Martin Scorsese, a filmmaker synonymously linked with the New Hollywood wave of cinema, has listed some of his all-time favourite horror movies.

Scorsese, whose work on the likes of Taxi Driver, Raging Bull, Goodfellas and more has led him to become one of the most significant and influential filmmakers of all time, is also a keen historian of the art and an avid student of film.

With a career spanning more than 50 years, Scorsese’s frequent use of slow motion, long tracking shots and running a trend in his lead female actors, his work has also included nods to some of his idols like Alfred Hitchcock and more.

Tending to stick closer to the genres of crime thrillers and verging away into thrillers which lean towards psychological and drama, Scorsese has successfully cracked the area of biographical sports features with huge critical and box office success.

One area Scorsese has yet to enter is the field of horror, a genre which dates back to the 1890s and a period of time that is relative to the beginning of the history of film. As aforementioned, Scorsese is a keen historian and has tracked the genre closely throughout his life.

As part of an interview with Daily Beast, Scorsese was asked to pick 11 of his favourite horror films of all time. Perhaps predictably, Hitchcock’s 1960 effort Psycho makes into the pile, as does work from Stanley Kubrick, Lewis Allen, Robert Wise and more.

See Martin Scorsese‘s 11 favourite horror movies, here:

  • The Haunting (Robert Wise, 1963)

Synopsis: “Dr. John Markway, an anthropologist with an interest in psychic phenomena, takes two specially selected women to Hill House, a reportedly haunted mansion.”

  • Isle of the Dead (Val Lewton, 1945)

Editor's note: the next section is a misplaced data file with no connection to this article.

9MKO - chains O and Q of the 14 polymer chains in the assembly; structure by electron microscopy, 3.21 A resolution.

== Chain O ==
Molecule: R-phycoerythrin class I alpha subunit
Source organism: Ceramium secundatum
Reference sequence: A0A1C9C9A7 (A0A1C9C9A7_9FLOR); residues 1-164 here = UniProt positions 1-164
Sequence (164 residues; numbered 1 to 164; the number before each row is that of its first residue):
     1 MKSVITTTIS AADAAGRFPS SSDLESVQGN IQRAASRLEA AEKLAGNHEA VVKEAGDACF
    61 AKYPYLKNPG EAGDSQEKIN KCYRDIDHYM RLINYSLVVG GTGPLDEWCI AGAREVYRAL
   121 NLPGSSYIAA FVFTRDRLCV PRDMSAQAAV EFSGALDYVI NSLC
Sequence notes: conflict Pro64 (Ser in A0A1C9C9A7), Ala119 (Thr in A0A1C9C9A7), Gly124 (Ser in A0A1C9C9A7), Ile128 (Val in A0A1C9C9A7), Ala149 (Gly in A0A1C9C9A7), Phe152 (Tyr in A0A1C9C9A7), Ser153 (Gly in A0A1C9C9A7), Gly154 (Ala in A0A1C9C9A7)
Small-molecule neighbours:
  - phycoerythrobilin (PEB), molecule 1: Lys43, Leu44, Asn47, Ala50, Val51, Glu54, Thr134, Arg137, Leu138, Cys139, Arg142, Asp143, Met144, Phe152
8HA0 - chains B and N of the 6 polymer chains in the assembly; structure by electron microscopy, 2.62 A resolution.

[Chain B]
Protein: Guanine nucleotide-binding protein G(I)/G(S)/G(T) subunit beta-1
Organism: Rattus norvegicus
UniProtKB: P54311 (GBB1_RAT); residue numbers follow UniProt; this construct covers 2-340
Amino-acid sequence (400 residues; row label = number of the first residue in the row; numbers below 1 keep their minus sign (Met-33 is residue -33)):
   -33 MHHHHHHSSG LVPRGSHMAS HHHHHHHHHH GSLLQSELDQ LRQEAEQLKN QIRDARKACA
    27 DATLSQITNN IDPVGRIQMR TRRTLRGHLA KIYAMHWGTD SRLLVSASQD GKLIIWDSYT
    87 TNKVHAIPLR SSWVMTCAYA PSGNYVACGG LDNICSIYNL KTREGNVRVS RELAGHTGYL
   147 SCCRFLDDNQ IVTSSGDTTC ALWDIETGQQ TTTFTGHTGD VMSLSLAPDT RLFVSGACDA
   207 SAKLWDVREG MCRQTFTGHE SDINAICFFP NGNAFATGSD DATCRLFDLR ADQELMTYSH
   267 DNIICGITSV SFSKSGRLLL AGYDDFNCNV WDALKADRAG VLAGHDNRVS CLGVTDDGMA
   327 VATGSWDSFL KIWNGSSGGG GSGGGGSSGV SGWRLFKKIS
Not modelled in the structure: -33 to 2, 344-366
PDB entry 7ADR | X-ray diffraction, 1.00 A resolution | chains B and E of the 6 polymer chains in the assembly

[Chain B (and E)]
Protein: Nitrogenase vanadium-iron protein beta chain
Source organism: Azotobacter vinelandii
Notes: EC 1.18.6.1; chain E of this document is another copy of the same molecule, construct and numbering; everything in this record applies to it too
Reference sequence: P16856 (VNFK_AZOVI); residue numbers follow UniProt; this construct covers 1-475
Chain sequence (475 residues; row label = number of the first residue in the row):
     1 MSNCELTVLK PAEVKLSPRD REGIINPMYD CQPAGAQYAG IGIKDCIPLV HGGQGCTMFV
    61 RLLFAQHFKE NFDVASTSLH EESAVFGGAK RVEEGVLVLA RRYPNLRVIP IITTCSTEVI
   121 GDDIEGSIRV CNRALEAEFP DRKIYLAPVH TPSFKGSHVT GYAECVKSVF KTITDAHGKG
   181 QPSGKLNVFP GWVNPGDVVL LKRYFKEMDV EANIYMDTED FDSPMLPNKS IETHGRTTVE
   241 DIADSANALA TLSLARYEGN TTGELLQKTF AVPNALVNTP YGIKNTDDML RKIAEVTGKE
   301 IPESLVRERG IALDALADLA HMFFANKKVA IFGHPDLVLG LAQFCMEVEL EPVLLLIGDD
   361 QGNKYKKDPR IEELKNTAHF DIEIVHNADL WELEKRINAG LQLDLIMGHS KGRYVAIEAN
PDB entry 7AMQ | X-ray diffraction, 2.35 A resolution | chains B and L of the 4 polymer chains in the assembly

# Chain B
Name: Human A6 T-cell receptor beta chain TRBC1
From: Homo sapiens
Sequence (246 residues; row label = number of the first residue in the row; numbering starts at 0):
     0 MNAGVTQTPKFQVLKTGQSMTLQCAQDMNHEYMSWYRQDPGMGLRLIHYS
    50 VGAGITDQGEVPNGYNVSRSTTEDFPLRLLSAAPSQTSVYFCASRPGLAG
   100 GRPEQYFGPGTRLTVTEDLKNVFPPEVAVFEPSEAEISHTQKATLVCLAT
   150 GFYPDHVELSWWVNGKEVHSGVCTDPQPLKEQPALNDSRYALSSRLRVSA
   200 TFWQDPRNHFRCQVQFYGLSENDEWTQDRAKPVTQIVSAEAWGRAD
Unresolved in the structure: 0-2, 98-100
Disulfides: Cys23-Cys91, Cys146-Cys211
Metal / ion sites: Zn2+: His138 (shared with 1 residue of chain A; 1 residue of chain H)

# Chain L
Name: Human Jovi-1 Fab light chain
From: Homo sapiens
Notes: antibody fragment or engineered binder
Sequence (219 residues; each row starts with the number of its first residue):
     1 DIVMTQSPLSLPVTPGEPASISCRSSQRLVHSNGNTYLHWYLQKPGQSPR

Synopsis: “Gen. Nikolas Pherides (Boris Karloff) takes leave from the 1912 Balkan War to visit a small island in Greece, where his wife is buried. While there, a plague breaks out forcing people to stay when quarantine is declared.”

  • The Uninvited (Lewis Allen, 1944)

Synopsis: “While vacationing on the English coast, composer Rick Fitzgerald and his sister Pamela find an abandoned 18th-century house and decide to buy it. The family soon find themselves battling it out with two very prickly ghosts.”

  • The Entity (Frank de Felitta, 1982)

Synopsis: “Single mother Carla Moran is raped and attacked by an invisible force. She begins therapy with Dr. Phil Sneiderman, a psychiatrist who believes Carla’s traumatic past is motivating her to commit self-induced injuries, rather than anything supernatural.”

  • Dead of Night (Alberto Cavalcanti, Charles Crichton, Basil Dearden and Robert Hamer, 1945)

Synopsis: “Architect Walter Craig (Mervyn Johns) goes to Pilgrim’s Farm to see a potential client. When he arrives at the house, he gets the feeling that he has been there before.”

  • The Changeling (Peter Medak, 1980)

Synopsis: “Composer John Russell is vacationing with his family when a car accident kills his wife and daughter. Distraught with grief, Russell leaves his home in New York City for a giant, secluded house near Seattle.”

Synopsis: “Jack Torrance becomes winter caretaker at the isolated Overlook Hotel in Colorado, hoping to cure his writer’s block. He settles in along with his wife, Wendy, and his son, Danny, who is plagued by psychic premonitions.”

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  • The Exorcist (William Friedkin, 1973)

Synopsis: “One of the most profitable horror movies ever made, this tale of an exorcism is based loosely on actual events. When young Regan starts acting odd — levitating, speaking in tongues — her worried mother seeks medical help, only to hit a dead end.”

  • Night of the Demon (Jacques Tourneur, 1957)

Synopsis: “American professor John Holden arrives in London for a conference on parapsychology only to discover that the colleague he was supposed to meet was killed in a freak accident the day before.”

  • The Innocents (Jack Clayton, 1961)

Synopsis: “Based on the Henry James story ‘The Turn of the Screw’, a psychological thriller about a woman who takes a governess job for two orphans in a Victorian home. She begins to see what she believes are ghosts and suspects the children’s bizarre behaviour is the result of supernatural powers.”

  • Psycho (Alfred Hitchcock, 1960)

Synopsis: “Phoenix secretary Marion Crane, on the lam after stealing $40,000 from her employer in order to run away with her boyfriend. Travelling on the back roads to avoid the police, she stops for the night at the ramshackle Bates Motel and meets the polite but highly strung proprietor Norman Bates but all is not as it seems.”

(Via: Daily Beast)


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